Book review: In Search of the Blues by Marybeth Hamilton (Basic Books, 2008)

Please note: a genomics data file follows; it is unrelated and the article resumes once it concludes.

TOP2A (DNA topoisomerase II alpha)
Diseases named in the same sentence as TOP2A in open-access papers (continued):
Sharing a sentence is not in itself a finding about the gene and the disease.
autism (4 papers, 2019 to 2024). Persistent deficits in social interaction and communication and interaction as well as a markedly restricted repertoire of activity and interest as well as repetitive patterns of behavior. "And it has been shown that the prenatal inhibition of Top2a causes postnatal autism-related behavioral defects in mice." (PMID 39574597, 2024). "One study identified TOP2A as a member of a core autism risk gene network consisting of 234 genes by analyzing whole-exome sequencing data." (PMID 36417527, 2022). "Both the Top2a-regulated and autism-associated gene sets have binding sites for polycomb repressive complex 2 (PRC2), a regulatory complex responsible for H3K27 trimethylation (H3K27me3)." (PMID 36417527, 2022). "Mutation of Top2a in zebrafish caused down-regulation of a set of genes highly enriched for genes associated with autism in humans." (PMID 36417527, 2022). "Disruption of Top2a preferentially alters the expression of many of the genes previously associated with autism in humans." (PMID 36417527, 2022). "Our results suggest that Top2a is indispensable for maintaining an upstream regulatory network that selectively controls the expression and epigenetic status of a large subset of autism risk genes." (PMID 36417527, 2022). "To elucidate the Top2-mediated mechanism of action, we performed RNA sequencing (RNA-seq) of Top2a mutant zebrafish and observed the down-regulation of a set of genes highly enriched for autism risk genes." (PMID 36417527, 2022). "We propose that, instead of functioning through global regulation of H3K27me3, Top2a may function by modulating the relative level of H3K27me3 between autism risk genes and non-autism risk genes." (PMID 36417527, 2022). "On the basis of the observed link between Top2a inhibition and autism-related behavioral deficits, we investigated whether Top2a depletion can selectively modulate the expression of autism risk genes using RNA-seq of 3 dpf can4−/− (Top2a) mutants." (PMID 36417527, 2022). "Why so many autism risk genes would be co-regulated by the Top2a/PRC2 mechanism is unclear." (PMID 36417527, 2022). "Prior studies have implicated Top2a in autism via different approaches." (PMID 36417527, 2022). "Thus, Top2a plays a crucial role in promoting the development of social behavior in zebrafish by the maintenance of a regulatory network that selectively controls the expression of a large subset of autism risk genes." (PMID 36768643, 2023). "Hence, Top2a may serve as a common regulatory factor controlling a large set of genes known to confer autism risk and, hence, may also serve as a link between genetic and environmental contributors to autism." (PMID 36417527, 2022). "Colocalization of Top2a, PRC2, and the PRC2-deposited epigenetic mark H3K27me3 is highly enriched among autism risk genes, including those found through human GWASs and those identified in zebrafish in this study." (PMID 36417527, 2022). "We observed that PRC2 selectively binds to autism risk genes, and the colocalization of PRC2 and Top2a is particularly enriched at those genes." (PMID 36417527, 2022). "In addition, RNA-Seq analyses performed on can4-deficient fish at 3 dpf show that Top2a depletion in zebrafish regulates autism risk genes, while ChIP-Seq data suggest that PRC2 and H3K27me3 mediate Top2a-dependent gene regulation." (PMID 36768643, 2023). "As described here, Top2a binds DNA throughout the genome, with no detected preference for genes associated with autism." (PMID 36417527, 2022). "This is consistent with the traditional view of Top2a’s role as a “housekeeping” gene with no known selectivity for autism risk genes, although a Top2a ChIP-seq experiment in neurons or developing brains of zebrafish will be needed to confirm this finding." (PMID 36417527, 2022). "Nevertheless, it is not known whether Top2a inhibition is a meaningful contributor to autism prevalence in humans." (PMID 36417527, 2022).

This book took a different approach into searching for the music's origins, by following four musicologists in their search for "pure" blues and folk music. Hamilton recounts the research of academics Howard Odum and Dorothy Scarborough, whose search for untouched folk-blues led them to travel into black communities in the south to collect songs and stories. Their stories make for uncomfortable reading, as their views on race are antiquated and disturbing. Little better was John Lomax whose "discovery" of Leadbelly is recounted in detail. Their love of the music did little to keep men like Lomax and those with political motivations from using the musicians and music for their own end. His son Alan Lomax fares a little better, as he too pains not to repeat his father's mistakes. The book concludes with stories of frantic record collectors who attempted to learn the secrets of jazz's origins in the legendary Storyville section of New Orleans and the eccentric collector James McKune whose search for the most primal, haunted blues 78's came to change the way critics and collectors viewed the music. This is a solid and well written if somewhat disturbing book. The search by white researchers and collectors for "pure" voices in a world they brought preconceived notions to and made no real effort to understand is an important lesson for music lovers to consider. We are left with the ides that these men and women were looking for a fantasy created in their own mind rather than music that existed on the ground.
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